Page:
~Jupiter, (Mag -1.8) will not be seen Saturday evening as it sets at 12:30 pm in constellation Leo It will be about 508 million miles from Earth getting a little closer every day. Jupiter will have a disk size of 36”. It will be visible 15 minutes after midnight when it rises.
~Saturn, (Mag 1.4) will be in constellation Ophiuchus this Saturday setting about 4:20 pm so will not be seen this Saturday evening. It rises at 6:15 am so might be seen at dawn in the SE. Saturn will be about 1.022 billion miles away Saturday evening .
---The 2015 September Sky & Tel magazine shows the paths Uranus & Neptune are taking on pg 49.--
~ Uranus, (Mag 5.8) will be in constellation Pisces this Saturday evening rising about 1:40 pm so should be seen at the BSC star party. It shows up as a small 3.6” blue-green disc in a telescope. Uranus will be about 1.807 billion miles from Earth this Saturday. It can be seen most all night as does not set until 2:15 am.
~ Neptune, (Mag 7.9) is in constellation Aquarius, about 2.796 billion miles away this week. It is seen as a bluish gray 2.3” disc in a telescope and might be seen at BSC this Saturday evening as it rises about noon. It can be seen most of Saturday evening as does not set until about 11 pm.
~ Pluto, (Mag 14.2) will rise in constellation Sagittarius about 9 am so could be seen Saturday evening low in the sky after sunset It is about 3.150 billion miles from Earth and is so dim, you would need a 12” or larger telescope to see it visually. Pluto sets early at 7 pm so look for it early. The New Horizons probe reached Pluto July 14th and the path Pluto & the probe are taking through December is shown in the July Sky & Telescope Magazine on pages 52-53.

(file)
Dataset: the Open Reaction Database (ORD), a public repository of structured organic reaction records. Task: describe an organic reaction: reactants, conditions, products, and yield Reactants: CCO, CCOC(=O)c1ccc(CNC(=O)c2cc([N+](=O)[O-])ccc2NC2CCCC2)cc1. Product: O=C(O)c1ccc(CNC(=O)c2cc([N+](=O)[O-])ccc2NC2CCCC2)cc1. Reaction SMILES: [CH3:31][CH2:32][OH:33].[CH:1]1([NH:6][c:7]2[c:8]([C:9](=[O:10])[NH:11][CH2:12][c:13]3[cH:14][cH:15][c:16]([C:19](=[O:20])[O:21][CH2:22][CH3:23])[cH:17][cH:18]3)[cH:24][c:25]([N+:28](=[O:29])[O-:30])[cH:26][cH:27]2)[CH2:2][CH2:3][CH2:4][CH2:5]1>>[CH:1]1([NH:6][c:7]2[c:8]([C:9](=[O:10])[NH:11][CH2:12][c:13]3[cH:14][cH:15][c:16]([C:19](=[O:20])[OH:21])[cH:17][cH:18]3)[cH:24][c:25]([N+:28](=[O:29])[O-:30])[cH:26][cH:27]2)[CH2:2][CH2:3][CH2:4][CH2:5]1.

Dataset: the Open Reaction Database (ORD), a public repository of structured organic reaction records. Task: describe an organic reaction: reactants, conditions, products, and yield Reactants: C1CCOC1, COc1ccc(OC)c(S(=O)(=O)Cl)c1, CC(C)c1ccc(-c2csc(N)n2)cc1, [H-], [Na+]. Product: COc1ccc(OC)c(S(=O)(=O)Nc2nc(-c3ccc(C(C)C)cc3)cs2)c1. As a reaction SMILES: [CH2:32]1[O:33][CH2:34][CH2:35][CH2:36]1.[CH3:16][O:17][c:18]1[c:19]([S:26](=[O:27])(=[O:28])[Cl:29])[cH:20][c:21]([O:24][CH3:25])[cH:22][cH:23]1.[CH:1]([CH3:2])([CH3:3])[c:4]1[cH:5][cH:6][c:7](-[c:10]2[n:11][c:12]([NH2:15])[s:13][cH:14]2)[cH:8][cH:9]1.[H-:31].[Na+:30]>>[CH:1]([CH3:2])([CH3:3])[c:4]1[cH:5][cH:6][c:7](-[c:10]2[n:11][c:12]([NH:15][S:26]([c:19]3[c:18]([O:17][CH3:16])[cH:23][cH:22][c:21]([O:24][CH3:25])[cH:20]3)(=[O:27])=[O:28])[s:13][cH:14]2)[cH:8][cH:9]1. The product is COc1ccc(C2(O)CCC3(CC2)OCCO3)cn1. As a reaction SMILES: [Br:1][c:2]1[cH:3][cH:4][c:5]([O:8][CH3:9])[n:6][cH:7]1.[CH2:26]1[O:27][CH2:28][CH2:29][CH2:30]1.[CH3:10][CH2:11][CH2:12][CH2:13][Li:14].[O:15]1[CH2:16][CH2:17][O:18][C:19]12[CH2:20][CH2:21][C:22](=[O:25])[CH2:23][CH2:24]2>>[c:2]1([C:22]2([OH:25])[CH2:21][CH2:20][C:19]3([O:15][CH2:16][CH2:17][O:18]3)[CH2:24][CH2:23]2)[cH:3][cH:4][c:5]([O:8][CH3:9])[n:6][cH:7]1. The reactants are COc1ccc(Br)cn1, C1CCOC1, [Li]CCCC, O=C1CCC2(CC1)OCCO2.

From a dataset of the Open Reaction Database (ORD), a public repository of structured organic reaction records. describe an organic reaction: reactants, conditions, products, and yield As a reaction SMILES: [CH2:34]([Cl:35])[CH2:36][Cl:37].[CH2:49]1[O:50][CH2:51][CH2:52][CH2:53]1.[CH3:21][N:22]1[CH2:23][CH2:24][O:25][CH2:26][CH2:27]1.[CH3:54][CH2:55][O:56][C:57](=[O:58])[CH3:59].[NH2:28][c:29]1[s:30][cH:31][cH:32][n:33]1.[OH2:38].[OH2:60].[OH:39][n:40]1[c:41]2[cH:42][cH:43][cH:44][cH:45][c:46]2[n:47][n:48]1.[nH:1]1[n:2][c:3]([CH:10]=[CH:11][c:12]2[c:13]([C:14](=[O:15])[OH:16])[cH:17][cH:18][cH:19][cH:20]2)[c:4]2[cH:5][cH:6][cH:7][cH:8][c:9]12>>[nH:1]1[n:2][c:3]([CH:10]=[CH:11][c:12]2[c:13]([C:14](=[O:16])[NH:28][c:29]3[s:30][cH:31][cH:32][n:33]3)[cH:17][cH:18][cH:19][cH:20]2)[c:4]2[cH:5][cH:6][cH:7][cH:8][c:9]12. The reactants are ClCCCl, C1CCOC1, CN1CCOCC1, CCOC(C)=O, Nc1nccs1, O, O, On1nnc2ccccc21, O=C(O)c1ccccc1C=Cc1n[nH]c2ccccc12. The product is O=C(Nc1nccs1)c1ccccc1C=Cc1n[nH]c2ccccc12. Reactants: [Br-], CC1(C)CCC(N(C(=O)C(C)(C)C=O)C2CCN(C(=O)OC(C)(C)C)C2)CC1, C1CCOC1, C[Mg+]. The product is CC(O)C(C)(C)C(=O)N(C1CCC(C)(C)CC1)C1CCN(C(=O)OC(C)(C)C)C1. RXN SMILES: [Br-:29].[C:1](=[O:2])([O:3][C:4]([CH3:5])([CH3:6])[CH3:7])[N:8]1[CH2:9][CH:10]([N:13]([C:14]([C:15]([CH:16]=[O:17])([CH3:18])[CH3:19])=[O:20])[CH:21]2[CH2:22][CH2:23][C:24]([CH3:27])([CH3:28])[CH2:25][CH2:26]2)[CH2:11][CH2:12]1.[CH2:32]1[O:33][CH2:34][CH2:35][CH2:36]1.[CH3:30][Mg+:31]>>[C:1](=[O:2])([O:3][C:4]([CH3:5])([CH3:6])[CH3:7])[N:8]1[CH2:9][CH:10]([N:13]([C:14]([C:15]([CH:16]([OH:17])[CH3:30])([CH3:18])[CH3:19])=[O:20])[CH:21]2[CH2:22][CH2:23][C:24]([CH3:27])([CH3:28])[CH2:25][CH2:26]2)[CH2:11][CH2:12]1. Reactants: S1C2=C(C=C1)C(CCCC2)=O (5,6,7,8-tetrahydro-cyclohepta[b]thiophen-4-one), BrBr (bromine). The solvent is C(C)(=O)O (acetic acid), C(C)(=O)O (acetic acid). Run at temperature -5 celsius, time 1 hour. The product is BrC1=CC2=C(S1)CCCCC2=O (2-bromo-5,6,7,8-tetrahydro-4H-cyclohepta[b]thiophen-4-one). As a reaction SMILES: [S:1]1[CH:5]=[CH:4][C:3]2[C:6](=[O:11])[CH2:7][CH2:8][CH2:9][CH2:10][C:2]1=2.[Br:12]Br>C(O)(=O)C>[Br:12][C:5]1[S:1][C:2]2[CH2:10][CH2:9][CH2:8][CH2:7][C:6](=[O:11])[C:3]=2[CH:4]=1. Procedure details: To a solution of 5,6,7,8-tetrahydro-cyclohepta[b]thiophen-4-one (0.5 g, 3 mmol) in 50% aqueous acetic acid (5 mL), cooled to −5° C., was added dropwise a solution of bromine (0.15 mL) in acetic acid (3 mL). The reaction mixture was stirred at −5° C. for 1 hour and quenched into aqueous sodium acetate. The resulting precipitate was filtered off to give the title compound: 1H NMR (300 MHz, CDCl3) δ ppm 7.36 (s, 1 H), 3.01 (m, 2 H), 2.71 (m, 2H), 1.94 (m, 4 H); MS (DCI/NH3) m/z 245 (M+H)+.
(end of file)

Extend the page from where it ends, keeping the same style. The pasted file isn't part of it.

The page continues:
The Geminid meteor shower is active between December 4 – 17 peaking December 14. This year we can expect to see 120 meteors/hour at peak in dark skies. The radiant for this shower is a couple of degrees above bright star Castor in Gemini. This meteor shower is created by debris from asteroid 3200 Phaethon. I am sure we will also see a few stray meteors Saturday evening as we always do at every BSC star party.
If you ever wanted to do some real scientific meteor counting, the International Meteor Organization (IMO) always needs more observers. You will need to follow the IMO's standards so your counts will be meaningful. See www.imo.net/visual for more information.
Brightest visible Comets:
There are several magnitude 11-12 comets in the sky this month, but the best one that will be visible Saturday evening might be Comet Panstarrs or Comet Lovejoy. Later in December, we might want to look for magnitude 6.0 Comet Catalina that is flying between the Libra & Virgo constellations heading North.
Comet C/2014 W2 Panstarrs is shining at a magnitude 11.5 (according to the Heavens-above website) and will be 225 million miles from Earth Saturday in constellation Ursa Minor just to the left of the middle of the Little Dipper's handle. This comet was discovered on 22 September 2014 by the Pan-Starrs 1 telescope (Haleakala). The latest calculations show a period of 63,254 years.
Comet C/2014 Q2 Lovejoy is shining at a magnitude 12 (according to the Heavens-above website) and will be 445 million miles from Earth Saturday in constellation Hercules just 5 degrees below the lower side Delta star of the Hercules Keystone. This comet was discovered on 17 August 2014 by Terry Lovejoy using an 8” telescope and was his 5th comet discovery. The latest calculations show a period of 13,352 years.
Brightest visible asteroids:
Finding an asteroid is always very challenging as they are dim and are just small dots.